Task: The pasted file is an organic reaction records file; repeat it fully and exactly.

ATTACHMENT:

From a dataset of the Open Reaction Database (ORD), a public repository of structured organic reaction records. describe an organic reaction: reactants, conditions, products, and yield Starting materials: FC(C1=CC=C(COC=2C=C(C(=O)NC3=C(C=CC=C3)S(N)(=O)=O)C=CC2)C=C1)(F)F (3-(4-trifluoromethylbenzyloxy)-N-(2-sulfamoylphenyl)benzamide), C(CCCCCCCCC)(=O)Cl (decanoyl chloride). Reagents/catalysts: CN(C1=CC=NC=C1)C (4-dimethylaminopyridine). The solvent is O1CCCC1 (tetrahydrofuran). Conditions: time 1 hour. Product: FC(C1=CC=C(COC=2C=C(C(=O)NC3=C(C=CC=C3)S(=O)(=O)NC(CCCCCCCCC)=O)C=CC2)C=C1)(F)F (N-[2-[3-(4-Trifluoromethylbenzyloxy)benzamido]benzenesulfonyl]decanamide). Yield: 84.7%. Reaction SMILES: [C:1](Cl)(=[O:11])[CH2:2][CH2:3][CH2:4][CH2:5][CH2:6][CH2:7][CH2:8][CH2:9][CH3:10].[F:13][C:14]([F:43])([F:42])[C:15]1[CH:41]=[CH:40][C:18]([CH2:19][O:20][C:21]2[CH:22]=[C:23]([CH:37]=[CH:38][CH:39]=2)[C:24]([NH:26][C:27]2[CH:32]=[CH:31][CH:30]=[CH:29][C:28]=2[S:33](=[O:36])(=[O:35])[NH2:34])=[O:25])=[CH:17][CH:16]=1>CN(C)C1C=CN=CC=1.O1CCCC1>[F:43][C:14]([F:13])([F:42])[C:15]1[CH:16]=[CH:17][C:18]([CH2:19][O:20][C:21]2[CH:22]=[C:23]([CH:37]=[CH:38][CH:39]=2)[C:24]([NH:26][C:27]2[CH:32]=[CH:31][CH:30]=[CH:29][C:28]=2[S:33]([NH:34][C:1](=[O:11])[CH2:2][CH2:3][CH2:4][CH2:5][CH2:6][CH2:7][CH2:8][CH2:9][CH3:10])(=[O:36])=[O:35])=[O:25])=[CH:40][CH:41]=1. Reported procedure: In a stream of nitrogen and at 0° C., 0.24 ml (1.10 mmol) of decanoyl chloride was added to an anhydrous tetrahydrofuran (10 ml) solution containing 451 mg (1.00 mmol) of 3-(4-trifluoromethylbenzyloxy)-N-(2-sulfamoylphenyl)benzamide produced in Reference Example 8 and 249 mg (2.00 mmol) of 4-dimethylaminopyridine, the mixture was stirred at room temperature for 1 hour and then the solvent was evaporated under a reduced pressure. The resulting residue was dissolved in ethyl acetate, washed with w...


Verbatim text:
From a dataset of the Open Reaction Database (ORD), a public repository of structured organic reaction records. describe an organic reaction: reactants, conditions, products, and yield Starting materials: FC(C1=CC=C(COC=2C=C(C(=O)NC3=C(C=CC=C3)S(N)(=O)=O)C=CC2)C=C1)(F)F (3-(4-trifluoromethylbenzyloxy)-N-(2-sulfamoylphenyl)benzamide), C(CCCCCCCCC)(=O)Cl (decanoyl chloride). Reagents/catalysts: CN(C1=CC=NC=C1)C (4-dimethylaminopyridine). The solvent is O1CCCC1 (tetrahydrofuran). Conditions: time 1 hour. Product: FC(C1=CC=C(COC=2C=C(C(=O)NC3=C(C=CC=C3)S(=O)(=O)NC(CCCCCCCCC)=O)C=CC2)C=C1)(F)F (N-[2-[3-(4-Trifluoromethylbenzyloxy)benzamido]benzenesulfonyl]decanamide). Yield: 84.7%. Reaction SMILES: [C:1](Cl)(=[O:11])[CH2:2][CH2:3][CH2:4][CH2:5][CH2:6][CH2:7][CH2:8][CH2:9][CH3:10].[F:13][C:14]([F:43])([F:42])[C:15]1[CH:41]=[CH:40][C:18]([CH2:19][O:20][C:21]2[CH:22]=[C:23]([CH:37]=[CH:38][CH:39]=2)[C:24]([NH:26][C:27]2[CH:32]=[CH:31][CH:30]=[CH:29][C:28]=2[S:33](=[O:36])(=[O:35])[NH2:34])=[O:25])=[CH:17][CH:16]=1>CN(C)C1C=CN=CC=1.O1CCCC1>[F:43][C:14]([F:13])([F:42])[C:15]1[CH:16]=[CH:17][C:18]([CH2:19][O:20][C:21]2[CH:22]=[C:23]([CH:37]=[CH:38][CH:39]=2)[C:24]([NH:26][C:27]2[CH:32]=[CH:31][CH:30]=[CH:29][C:28]=2[S:33]([NH:34][C:1](=[O:11])[CH2:2][CH2:3][CH2:4][CH2:5][CH2:6][CH2:7][CH2:8][CH2:9][CH3:10])(=[O:36])=[O:35])=[O:25])=[CH:40][CH:41]=1. Reported procedure: In a stream of nitrogen and at 0° C., 0.24 ml (1.10 mmol) of decanoyl chloride was added to an anhydrous tetrahydrofuran (10 ml) solution containing 451 mg (1.00 mmol) of 3-(4-trifluoromethylbenzyloxy)-N-(2-sulfamoylphenyl)benzamide produced in Reference Example 8 and 249 mg (2.00 mmol) of 4-dimethylaminopyridine, the mixture was stirred at room temperature for 1 hour and then the solvent was evaporated under a reduced pressure. The resulting residue was dissolved in ethyl acetate, washed with w...